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Sunday, March 17, 2019

A Coffee Drinking Chicken and Breakfast Blueberry Gin at the Magoebaskloof Farmstall and Cafe, South Africa

Coffee Pit Stop

Life happens while you are making other plans!

While trying to escape the humid Lowveld summer heat of South Africa's Limpopo Province, we were in dire need of a good coffee. It's been several days since we've seen an espresso as we were heading up Magoebaskloof. Halfway up the pass, we passed a cafe sign and immediately decided to turn off the main road to inspect further. 

What we found proved to us, as we've discovered many, many times before, that when you travel, you should turn off the main road and prepare for the truly extraordinary discoveries. This time, we found great coffee, learned about a brewery, fed a pet goat, made cheese, and had blueberry gin for breakfast.



Harry and Agie are the owners of the new Magoebaskloof Farmstall and Cafe. You cannot miss the venue on the side of the picturesque Magoebaskloof pass, between Polokwane and Tzaneen. It is a farm stall stocked with local produce and a whole lot of heart and passion. You will find wine, gin, vegetables, plants, oils, soaps, pies and a little of everything the people of Magoebaskloof is proudly producing.

Yes, you are reading it right. You can buy alcohol-to-go on the side of the road in South Africa. Not only can you buy local wine, beer and gin, but Harry will also mix you a cocktail or spike your favourite latte for you, any time of the day. We were spoiled when we checked in. The Flatwhite was done correctly, and the locally baked pies were divine. However, it was the blueberry gin we had for breakfast that made our visit most memorable.

I think Harry played with Dolphins for a living and Angie, who is Canadian, were catching elephants in the Lowveld when they met. One thing led to another, and now a little Harry is running around the farmstall playing with a pet billy goat, and a big Harry is pulling espresso shots while entertaining tourists and regulars with his stories.

As they say, life happens while you were making other plans. We are glad to see the amount of passion Harry and Angie brought to their fledgeling business, and we wish them all the success they can handle. 


Turning off for a coffee at a farm stall is usually a reasonably trivial affair. We've stopped many times all over the world for coffee. It is often only about coffee. However, that morning in Magoebaskloof, something as simple as turning off the main road, a handshake, a blueberry gin and a pie later, put us on a completely different path, and a much more exciting journey.

We could have taken the safe, more comfortable option and simply continued towards the next town for a coffee at a familiar stop (which we did do several days later, only to have a disappointing coffee). Instead, our visit that morning with Harry lead us to a brewery, we discovered a fantastic camping spot by a river, we attended a local food festival, made cheese at an organic farm, ate a divine lamb pie, discovered cream cheese samoosas, and had a goat curry with mielie pap.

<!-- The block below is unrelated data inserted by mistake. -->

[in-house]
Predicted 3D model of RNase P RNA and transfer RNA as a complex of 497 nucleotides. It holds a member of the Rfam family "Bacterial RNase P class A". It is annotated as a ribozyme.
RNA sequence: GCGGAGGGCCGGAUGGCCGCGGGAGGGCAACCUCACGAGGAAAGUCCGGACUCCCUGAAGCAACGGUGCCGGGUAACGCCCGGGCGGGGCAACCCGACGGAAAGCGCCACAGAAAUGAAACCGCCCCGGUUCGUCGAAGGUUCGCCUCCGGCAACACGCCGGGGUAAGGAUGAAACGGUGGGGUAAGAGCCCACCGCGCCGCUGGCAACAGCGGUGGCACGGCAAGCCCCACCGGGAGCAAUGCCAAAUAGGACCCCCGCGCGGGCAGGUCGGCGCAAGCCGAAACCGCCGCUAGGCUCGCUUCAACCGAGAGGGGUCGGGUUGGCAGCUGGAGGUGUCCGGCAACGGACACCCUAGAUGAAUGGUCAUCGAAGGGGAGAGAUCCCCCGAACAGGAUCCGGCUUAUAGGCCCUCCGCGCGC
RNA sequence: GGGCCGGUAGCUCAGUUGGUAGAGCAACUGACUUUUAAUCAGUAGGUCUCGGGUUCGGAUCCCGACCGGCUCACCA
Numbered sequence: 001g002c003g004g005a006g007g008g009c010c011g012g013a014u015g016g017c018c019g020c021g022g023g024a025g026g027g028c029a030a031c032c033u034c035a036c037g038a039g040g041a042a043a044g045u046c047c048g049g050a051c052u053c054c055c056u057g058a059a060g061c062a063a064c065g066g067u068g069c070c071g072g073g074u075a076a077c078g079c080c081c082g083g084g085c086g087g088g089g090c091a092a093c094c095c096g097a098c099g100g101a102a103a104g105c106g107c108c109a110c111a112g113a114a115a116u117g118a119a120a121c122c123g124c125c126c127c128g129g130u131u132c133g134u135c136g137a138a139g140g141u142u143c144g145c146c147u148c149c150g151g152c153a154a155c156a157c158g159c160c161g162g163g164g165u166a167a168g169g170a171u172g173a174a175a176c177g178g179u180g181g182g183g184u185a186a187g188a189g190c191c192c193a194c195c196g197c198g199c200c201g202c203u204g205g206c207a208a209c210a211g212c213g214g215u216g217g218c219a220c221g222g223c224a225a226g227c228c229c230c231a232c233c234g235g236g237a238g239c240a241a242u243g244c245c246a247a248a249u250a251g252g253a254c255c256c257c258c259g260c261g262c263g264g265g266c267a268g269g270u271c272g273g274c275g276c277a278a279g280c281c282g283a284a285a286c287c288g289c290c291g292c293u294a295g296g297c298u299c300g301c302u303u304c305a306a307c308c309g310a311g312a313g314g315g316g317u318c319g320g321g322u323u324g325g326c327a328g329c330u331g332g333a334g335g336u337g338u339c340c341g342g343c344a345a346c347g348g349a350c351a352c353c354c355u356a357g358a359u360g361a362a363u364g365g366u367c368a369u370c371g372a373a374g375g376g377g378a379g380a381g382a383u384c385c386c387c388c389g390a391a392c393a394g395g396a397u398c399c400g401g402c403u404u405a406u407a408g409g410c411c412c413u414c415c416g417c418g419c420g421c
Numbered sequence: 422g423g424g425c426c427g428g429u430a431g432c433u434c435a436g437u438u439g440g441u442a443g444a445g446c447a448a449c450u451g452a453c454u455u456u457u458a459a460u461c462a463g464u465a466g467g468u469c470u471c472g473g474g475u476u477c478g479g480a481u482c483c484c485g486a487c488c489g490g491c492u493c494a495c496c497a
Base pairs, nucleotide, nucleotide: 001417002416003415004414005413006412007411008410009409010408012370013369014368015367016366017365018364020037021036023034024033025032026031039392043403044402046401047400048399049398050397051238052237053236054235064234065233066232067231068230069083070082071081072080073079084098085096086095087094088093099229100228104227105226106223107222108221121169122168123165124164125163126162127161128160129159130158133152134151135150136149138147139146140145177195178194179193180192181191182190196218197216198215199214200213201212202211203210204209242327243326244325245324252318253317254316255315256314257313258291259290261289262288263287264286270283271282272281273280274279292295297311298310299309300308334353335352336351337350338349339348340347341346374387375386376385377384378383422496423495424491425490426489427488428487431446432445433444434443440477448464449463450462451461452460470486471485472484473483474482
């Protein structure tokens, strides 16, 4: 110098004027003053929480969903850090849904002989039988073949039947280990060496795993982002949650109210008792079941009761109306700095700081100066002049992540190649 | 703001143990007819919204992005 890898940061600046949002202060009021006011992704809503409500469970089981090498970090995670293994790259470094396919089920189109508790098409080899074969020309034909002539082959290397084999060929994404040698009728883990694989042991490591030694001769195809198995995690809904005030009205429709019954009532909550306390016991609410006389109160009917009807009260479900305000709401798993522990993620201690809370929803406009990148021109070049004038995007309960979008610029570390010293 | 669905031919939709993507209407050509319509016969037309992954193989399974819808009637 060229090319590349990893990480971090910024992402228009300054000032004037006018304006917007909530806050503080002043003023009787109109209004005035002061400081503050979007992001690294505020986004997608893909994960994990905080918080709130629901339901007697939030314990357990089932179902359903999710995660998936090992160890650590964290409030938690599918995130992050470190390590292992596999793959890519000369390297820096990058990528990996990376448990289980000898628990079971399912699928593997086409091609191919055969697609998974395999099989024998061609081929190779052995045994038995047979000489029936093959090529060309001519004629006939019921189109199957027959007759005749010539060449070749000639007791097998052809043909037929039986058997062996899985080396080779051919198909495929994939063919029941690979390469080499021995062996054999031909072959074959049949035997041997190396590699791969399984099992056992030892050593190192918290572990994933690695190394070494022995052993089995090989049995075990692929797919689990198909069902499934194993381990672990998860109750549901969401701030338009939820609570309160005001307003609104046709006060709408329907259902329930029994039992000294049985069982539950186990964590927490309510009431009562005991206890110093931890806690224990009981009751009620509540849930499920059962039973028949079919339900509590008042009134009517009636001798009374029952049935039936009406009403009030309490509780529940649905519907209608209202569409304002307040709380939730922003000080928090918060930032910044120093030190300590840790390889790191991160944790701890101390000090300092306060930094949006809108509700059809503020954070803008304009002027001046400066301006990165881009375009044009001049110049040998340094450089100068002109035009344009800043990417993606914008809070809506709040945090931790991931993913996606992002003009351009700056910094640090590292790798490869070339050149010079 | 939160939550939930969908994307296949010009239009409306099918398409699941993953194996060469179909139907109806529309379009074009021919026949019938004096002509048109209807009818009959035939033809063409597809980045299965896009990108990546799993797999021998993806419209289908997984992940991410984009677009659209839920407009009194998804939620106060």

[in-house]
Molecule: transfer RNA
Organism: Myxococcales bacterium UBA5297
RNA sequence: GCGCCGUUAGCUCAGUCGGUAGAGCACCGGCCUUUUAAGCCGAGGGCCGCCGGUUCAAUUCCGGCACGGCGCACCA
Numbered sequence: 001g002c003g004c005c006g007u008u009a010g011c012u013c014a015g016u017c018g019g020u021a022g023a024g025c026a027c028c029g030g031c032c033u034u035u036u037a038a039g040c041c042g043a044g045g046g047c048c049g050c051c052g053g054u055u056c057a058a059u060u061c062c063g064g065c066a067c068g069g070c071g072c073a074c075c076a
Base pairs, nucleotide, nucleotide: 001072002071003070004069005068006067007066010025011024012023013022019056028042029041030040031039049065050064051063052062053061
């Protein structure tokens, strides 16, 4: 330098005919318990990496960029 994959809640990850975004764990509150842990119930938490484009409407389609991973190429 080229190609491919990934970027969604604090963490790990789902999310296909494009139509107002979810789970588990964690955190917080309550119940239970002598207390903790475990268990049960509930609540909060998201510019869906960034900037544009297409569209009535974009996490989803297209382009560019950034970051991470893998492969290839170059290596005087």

What it taught us again, even as seasoned travellers, is that you have to turn off the main road for your coffee. You have to say 'yes' to what is new and unfamiliar, and be prepared to experience and discover. If you do, life will gloriously happen. It will unfold around you with experiences you could never have imagined, even if you were trying to plan it.

Here is our Two Cowboys top tip about our visit to Magoebaskloof Farmstall and Cafe; "Go! Travel! Turn off the main road. Have a coffee. Introduce yourself. Say 'yes' to what happens next and enjoy the journey because life happens even if you make other plans. All you have to do is be ready to discover."

Buckle up and get ready for the ride.

Travelling Cowboy

We earn our livelihood by producing great content and supporting inspiring people, businesses, and communities. Please book us here so we can tell your story too.




On the Road


Monday, March 4, 2019

Eating Mopane Worms, Biltong, Pang and Pap at ATKV - Klein Kariba in Bela-Bela, South Africa

Coming Home

While Canada is in the middle of winter’s icy grip, we decided to head south towards the sun and to explore and rediscover our homeland of South Africa. After eighteen years away, not much has changed, yet everything is different. 


Biltong Potjie at ATKV - Klein Kariba.

Township Tour - Bela Bela

More to come...


Coming to South Africa is coming full circle for the Cowboys. This is where it all started. We were born South African and grew up during some of the more turbulent times in the country's recent history. In 2001 we set out to see the world and broaden our horizons. We are still on that journey, and it is ironic to come home eighteen years later to find it a place very much the same as the one we've left behind, yet very different - good different - in many respects.